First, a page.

Stochastic Calculus of Colours - BYMA in conversation with Jeff Davis
Jeff Davis: I think a good starting point would be to explain who BYMA is, how the two of you met, and then maybe speak a little bit about what it’s like working together as a duo?
Michael Elsdörfer: We've been a couple for a while, and because of Armaghan, I got increasingly interested in art over the years. Then NFTs came along, and we were both passionate about doing a project together.
Armaghan Fatemi: I always liked BYMA as a stage or brand name if Michael and I were to ever work on something together, because in English you can read it as "By Michael + Armaghan", and in Persian ma means "us". And with NFTs, there was finally an opportunity for this. I also initially didn't mind that this would keep my NFT work a bit separate from my traditional art practice, because of the stigma attached to NFTs. I've decided to just not care about this anymore however.
Michael Elsdörfer: It's a bit weird though, because, despite the name, I think BYMA is really Armaghan; I see myself more in the role of a fabricator who writes code, or someone to bounce ideas off of. I do involve myself with creative input and ideation, but I wouldn't call myself an artist.
Mimi Nguyen: M. C. Escher argued that Islamic art's repetitive patterns represented a superior source of knowledge that was established before mankind. The structure of his designs was a straightforward representation of these laws, since he believed that order, regularity, cyclical repetitions, and renewals are the 'laws of the phenomena' that surround us. Escher's depiction of 'impossible constructions' is his last and most well-known kind of work. His ability to depict contradictory three-dimensional scenes in two-dimensional spatial representations was remarkable (see the Waterfall). You wrote previously, that you are admirers of the possibilities provided by NFTs adding an interactive dimension to digital art, a kind of collective performance. Through your experimentations with blockchain as a medium of art in your projects, how do you see the evolution of creativity in on-chain art?
Armaghan Fatemi: I think conceptually there is a lot to explore with on-chain mechanisms. One of the interesting things to me is that there can be different kinds of relationships between collector and piece, beyond purchase and ownership. When NFTs react to on-chain events, or external ones, there is a kind of dialogue between the artwork and the world.
Michael Elsdörfer: With regard to using smart contracts, I'm actually a bit pessimistic, there are only so many transactional mechanisms one can explore. This isn't to say that artists will not continue to come up with great ideas, but really fresh ideas will probably become increasingly rare I suspect.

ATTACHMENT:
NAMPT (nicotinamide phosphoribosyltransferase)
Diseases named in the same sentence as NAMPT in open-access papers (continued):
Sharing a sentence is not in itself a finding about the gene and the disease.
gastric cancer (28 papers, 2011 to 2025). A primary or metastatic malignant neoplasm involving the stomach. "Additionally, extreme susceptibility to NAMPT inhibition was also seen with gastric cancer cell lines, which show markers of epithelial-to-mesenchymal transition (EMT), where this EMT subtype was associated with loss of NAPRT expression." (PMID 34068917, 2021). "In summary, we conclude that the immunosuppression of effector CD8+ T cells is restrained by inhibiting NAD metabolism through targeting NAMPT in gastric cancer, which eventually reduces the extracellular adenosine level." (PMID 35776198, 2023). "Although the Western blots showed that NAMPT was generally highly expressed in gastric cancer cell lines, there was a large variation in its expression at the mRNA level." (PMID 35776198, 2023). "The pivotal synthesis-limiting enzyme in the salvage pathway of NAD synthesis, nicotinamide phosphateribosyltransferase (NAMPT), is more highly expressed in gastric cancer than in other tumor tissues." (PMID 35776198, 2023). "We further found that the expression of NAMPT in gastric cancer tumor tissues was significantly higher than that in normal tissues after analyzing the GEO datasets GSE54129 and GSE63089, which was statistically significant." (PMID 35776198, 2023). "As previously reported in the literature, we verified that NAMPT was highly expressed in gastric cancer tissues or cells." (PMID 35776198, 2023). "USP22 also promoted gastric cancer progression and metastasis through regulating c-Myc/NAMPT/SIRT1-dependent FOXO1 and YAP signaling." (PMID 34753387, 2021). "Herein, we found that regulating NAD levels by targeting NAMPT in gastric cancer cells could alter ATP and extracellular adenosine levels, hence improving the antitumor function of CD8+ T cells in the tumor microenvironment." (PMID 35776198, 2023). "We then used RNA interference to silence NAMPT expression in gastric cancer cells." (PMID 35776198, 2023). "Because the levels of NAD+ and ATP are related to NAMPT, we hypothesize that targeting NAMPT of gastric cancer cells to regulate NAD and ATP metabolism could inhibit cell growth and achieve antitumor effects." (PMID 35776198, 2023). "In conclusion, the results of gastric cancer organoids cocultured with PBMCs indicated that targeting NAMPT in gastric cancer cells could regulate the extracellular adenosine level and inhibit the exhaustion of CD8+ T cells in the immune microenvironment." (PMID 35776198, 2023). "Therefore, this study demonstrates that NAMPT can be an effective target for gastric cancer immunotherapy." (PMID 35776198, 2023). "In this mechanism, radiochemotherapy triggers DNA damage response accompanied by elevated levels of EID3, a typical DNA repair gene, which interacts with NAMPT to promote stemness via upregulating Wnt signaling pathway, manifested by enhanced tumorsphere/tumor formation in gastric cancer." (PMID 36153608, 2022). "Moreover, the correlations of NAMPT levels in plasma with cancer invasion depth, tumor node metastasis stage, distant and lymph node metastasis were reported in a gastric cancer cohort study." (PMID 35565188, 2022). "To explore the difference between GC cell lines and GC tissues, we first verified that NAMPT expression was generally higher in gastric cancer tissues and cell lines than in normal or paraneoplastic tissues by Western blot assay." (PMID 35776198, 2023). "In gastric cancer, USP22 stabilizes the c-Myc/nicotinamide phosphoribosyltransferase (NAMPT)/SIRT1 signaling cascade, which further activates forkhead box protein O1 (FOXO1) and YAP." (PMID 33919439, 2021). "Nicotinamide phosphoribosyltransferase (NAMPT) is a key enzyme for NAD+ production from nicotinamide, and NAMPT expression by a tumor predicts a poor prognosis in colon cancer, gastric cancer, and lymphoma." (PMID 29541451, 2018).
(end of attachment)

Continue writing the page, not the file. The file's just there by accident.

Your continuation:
Mimi Nguyen: Islamic scientists in the 10th century were involved in three major mathematical projects: the completion of arithmetic algorithms, the development of algebra, and the extension of geometry. For your ArtBlocks series Two Mathematicians, you were inspired by Hankin's seminal 1908 paper 'Polygons in Contact', formalising the geometry behind Islamic patterns. How do you see the relationship between the deterministic nature of math and randomness in generative art?
Armaghan Fatemi: Islamic patterns are mathematical in the sense that they are all about repeating geometric shapes, and by calling the project "Two Mathematicians" we are leaning into this idea. But it's not like there is a particular math formula one needs to follow. There are really a set of rules, maybe even guidelines, that you should follow, but then the rest is a wide open space to play with and be creative.
Michael Elsdörfer: In Two Mathematicians, randomness arguably drives more the ornamentation (e.g. fills etc), than the patterns themselves.
Armaghan Fatemi: I'm not sure how much randomness there actually is. Even for long-form, the artist is really creating this very particular algorithm designed to output these very particular images, and defining certain parameter ranges that are variable. The ultimate subset of outputs that are minted are random, but if you think about the artwork being the code itself, or the system that the code describes, there isn't actually much randomness there.
Michael Elsdörfer: There may be a certain amount of randomness in the final work based on which bugs you happen to run into, which then send you down a different path.
Armaghan Fatemi: For a piece like the one shown in Chromatics, we basically handpick the exact outputs we want, but then there is some randomness in the playback, where it loops a little bit differently each time.
Jeff Davis: I’m a big fan of Two Mathematicians on Art Blocks that focuses on pattern and symmetry. But now you’re working on a project that explores color! Could you describe the concept behind these pieces?
Armaghan Fatemi: The original idea was to take this particular way we experience colors, through the UI of digital art programs, and to find interesting ways to transform them or approach them in different ways. We aren't taking a scientific approach, we aren't looking at color theory. The color wheel itself is just a particular representation of the natural phenomenon that is colors.